This is entirely hypothetical of course!
Let's say you had a large petrol powered truck that had to drive along railway lines, and you wanted to earth the truck to the lines. The truck has rubber tyres.
Perhaps a small four steel-wheeled wagon that is dragged along under the truck.
That's the easy part. When driving the truck, how can you see where the wagon is, so that the truck doesn't derail the wagon? The truck would be 100 times heavier than the wagon, so can't really be connected directly to it except by a towbar and a wire.
Possibly a CCTV camera. Yes, that would do. Any other brilliant ideas?
Why is the earthing so important?
The sparking of UK third-rail is reduced by having more than one fitted
so that, most of the time, at least one is in full contact. And you only
get spectacular lightning when the train is using a significant amount
of traction current. If you are only earthing the truck for low current,
the sparking would be insignificant in most cases.
If track occupancy detection is involved, then a low resistance
connection between the rails is vital. On occasion, with track that's
not regularly used, it can miss a single truck. In some places, I've
seen a bead of weld run along the rail surface to ensure that any rust
is removed as soon as the first axle travels along the section.
Another possibility as the OP specifically mentions petrol power, maybe
he's worried about sparks igniting fuel vapour. Or he's trying to arc
I don't see why not? The limited circumference of a wheel would pass
over points with more undulation. I also don't see why you will get
less parking. The unsprung weight will exacerbate contact issues.
A shoe with radiused ends is the typical method of conduction on the
An example shoe though not sure where this type of shoe is used:
If you're passing a lot of current through this setup, surely you'll get
arcing across the wheel bearings. They won't take kindly to that. At
least shoes can be made to take the punishment.
The wheels on the swing arms are only for guidance and some weight
transfer, traction is still through the normal road tyres. You may have
a problem with the width of the vehicle not matching the gauge of the
line, and with double tyres as used on larger trucks , it would be
rather embarassing if the rails were to coincide with the gap between
the pair of tyres on each wheel.
What is the vehicle type? If it's a Land Rover, then the tyres are the
right distance apart already.
Also, have you thought about the difficulty of steering the thing
exactly enough to keep it on the rails? It's not possible at anything
above a very slow speed, and even then, the odds are you'll fall off the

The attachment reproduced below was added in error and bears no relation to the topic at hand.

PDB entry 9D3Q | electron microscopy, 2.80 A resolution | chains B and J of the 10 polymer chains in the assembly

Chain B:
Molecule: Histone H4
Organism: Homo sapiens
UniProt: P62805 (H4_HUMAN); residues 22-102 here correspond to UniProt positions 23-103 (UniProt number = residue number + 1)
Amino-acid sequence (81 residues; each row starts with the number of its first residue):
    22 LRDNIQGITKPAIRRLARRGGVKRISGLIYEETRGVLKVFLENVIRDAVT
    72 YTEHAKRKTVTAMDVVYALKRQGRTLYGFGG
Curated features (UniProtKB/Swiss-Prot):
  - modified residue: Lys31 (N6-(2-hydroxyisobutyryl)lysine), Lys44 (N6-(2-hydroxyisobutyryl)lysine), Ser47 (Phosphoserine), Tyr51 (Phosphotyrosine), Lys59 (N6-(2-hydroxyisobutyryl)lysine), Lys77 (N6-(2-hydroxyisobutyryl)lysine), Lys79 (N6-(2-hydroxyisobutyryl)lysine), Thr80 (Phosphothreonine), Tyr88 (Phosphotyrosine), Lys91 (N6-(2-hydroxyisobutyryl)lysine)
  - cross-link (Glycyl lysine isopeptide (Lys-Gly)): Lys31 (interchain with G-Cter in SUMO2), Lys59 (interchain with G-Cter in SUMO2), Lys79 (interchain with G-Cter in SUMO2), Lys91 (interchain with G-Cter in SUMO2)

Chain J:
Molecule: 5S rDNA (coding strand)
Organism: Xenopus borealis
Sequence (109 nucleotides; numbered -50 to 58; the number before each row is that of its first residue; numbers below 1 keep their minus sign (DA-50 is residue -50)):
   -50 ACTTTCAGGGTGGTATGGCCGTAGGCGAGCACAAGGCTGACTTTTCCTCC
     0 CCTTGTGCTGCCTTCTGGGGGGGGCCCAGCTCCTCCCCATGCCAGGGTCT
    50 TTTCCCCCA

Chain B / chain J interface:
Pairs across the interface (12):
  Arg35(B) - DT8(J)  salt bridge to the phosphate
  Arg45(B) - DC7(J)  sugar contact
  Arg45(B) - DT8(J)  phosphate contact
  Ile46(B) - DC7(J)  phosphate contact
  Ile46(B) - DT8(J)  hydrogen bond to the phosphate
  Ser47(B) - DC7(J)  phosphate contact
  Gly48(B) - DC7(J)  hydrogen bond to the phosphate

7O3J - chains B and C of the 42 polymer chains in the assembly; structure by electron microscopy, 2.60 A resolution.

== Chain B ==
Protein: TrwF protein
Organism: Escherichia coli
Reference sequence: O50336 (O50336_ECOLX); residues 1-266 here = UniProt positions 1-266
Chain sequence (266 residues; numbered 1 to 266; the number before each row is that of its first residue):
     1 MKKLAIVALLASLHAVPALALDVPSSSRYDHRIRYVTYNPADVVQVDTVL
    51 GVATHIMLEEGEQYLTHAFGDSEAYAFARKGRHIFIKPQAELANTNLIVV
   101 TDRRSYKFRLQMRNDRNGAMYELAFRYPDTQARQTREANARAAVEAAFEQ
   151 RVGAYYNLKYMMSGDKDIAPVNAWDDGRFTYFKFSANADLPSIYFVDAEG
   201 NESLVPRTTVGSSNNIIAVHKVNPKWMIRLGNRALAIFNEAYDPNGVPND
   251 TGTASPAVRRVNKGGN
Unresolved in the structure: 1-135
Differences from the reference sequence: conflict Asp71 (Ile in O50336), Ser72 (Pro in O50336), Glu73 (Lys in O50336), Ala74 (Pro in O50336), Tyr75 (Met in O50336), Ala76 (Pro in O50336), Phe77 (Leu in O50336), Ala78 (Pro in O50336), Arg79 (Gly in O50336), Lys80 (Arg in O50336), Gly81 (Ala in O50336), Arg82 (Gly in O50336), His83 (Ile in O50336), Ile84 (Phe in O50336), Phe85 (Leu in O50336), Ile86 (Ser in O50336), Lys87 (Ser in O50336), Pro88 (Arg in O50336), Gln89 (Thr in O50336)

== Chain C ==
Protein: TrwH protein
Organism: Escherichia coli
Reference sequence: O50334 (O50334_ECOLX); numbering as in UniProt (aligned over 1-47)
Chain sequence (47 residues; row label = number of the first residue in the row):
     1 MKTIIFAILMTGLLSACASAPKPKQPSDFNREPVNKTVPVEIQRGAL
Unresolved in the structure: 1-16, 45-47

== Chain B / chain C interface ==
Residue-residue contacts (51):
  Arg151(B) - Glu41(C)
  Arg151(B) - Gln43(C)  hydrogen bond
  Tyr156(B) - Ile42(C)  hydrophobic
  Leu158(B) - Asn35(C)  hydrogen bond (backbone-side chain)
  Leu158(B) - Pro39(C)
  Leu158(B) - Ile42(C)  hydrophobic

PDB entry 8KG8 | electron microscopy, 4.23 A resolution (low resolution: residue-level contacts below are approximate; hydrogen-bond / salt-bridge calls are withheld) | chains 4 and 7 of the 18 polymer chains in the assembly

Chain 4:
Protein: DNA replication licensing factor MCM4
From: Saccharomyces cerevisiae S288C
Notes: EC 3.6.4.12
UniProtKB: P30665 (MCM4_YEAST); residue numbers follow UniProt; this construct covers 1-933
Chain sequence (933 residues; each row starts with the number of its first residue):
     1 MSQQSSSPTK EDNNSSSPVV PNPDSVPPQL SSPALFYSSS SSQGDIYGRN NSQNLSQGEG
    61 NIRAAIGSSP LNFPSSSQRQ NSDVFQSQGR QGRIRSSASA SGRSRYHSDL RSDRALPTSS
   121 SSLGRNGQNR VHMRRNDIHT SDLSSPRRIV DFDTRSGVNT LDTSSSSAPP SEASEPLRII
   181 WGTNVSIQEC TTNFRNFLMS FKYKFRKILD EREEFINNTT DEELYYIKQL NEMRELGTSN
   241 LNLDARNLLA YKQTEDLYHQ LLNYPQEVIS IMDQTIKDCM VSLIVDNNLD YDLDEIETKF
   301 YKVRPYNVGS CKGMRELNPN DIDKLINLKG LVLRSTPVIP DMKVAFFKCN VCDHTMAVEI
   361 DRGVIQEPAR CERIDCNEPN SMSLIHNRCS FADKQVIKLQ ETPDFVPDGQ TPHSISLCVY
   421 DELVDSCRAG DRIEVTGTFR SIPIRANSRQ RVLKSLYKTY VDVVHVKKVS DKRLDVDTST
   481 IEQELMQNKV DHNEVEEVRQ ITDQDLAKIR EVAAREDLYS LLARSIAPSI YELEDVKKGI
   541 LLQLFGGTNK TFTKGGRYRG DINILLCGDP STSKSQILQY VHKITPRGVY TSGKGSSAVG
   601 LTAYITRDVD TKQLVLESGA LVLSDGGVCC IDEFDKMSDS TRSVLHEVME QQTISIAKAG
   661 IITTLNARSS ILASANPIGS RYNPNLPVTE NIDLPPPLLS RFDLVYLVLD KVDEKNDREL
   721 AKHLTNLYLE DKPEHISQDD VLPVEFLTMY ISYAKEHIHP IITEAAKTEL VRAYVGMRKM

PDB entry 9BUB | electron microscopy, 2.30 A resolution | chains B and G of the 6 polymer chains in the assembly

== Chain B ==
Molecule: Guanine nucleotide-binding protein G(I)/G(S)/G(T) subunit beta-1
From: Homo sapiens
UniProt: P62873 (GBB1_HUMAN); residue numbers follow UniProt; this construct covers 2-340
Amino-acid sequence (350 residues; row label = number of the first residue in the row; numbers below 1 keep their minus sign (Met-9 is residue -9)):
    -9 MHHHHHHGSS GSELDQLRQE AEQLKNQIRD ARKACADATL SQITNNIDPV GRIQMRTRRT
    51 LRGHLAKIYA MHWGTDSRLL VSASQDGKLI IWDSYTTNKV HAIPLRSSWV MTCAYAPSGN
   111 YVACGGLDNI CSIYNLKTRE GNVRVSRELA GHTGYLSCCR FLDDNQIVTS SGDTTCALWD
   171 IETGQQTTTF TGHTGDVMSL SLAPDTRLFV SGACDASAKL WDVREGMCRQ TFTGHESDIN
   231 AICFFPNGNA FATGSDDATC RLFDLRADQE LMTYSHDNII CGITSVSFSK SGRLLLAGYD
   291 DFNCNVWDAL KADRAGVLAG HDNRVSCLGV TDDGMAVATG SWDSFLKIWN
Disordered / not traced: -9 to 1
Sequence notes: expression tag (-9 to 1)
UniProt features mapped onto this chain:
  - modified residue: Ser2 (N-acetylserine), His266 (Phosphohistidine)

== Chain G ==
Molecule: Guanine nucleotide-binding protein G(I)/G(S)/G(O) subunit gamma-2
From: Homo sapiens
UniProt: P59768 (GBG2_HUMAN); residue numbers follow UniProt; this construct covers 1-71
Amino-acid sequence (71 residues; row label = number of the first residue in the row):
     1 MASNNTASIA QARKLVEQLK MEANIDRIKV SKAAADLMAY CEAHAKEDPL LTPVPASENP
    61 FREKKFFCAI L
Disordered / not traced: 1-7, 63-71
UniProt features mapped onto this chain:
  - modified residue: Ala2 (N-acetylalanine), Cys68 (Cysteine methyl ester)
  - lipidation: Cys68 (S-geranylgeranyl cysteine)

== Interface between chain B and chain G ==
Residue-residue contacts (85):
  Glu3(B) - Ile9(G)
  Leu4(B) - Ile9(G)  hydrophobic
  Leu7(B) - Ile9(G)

rails onto the track bed within yards.
Possibly something along the lines of a T shaped metal thing with L
shaped brackets on each end, and attached to a towball on the truck
would be the simplest. Just make sure that it's always at the trailing
end to avoid it catching in the joints.
On the other hand, if this also has to trigger the type of track
occupation sensors that most railway lines in this country use, it needs
to guarantee a continuous low resistance from one rail to the other to
work safely. This implies a good, guaranteed contact to both rails.
What most people in these circumstances do is install a hydraulically
controlled bogie with metal rail wheels fore and aft, which carries some
of the weight, guides the rubber-tyred vehicle, and guarantees track
occupation circuitry triggering.
How about giving us a hint as to why you need to earth the truck. Then
we may know of a working solution. Working under tram wires, for
instance, needs a different answer to running a high power transmitter
in the truck. Which needs a different solution to earthing out a
On Saturday, August 3, 2013 8:51:37 PM UTC+12, John Williamson wrote:
g railway lines, and you wanted to earth the truck to the lines. The truck
has rubber tyres.
he wagon is, so that the truck doesn't derail the wagon? The truck would be
100 times heavier than the wagon, so can't really be connected directly to
it except by a towbar and a wire.
nd the track is nice an smooth. The trolley will need to be under the truck
so that people can't touch it.
Well OK, it will be running under an overhead wire at 600V DC, and needing
an earth return. There are several devices that need power, e.g. a welder o
r large motors. It will be driven very carefully along the rails.
Really I just want any other ideas for how to know where the trolley is und
er the truck. I have a spare CCTV camera. Otherwise some kind of indicator
to show how central the trolley is.
And *still* you avoid the T word.... <Grin>
Put the trolley on a towbar with a swivel at each end and drag it
behind, or use clips to attach an earth lead when you stop. If you're
working under a live overhead line, you'll want an exclusion zone round
the truck anyway, so the public tripping over it won't be a problem.
Even if you're not working live, it's good discipline to stop and earth
the truck before working under overhead wiring anyway. Any time you save
by doing it the way you seem to want it will be more than cancelled out
by not complying with safety requirements. Also, if you have a tower on
the truck, it must be dropped before you move near overhead cables
anyway, to keep things safe.
And that's ignoring the risk of working on an earthed platform at height
under live wiring. At 600V, if nothing can get within a foot or two of
the wire, you don't need the earth anyway.
If you're worried about damaging an earth clip or its cable, connect it
via a plug and socket, so if you drive away, it just pulls out.
You seem to be making life both overcomplicated and less safe for yourself.
If you insist on working live, take professional advice.
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